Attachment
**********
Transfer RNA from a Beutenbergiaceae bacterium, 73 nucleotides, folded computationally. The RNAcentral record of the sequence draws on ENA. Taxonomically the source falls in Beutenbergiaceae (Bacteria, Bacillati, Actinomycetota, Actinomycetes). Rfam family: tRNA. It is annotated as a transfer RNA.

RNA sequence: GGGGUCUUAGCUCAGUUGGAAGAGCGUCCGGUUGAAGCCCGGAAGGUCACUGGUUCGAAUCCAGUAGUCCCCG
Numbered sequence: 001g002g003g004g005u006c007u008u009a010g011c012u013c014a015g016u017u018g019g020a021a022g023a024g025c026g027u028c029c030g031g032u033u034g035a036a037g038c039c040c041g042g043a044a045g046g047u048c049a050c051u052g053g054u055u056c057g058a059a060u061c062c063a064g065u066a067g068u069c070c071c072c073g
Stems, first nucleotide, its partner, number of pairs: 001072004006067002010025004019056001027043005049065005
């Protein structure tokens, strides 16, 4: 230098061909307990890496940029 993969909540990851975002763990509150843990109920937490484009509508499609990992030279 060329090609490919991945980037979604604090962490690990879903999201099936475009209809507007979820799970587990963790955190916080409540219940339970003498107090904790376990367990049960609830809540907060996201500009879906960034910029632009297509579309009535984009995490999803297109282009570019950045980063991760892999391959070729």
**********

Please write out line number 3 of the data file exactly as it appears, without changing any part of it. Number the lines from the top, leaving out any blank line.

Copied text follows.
Numbered sequence: 001g002g003g004g005u006c007u008u009a010g011c012u013c014a015g016u017u018g019g020a021a022g023a024g025c026g027u028c029c030g031g032u033u034g035a036a037g038c039c040c041g042g043a044a045g046g047u048c049a050c051u052g053g054u055u056c057g058a059a060u061c062c063a064g065u066a067g068u069c070c071c072c073g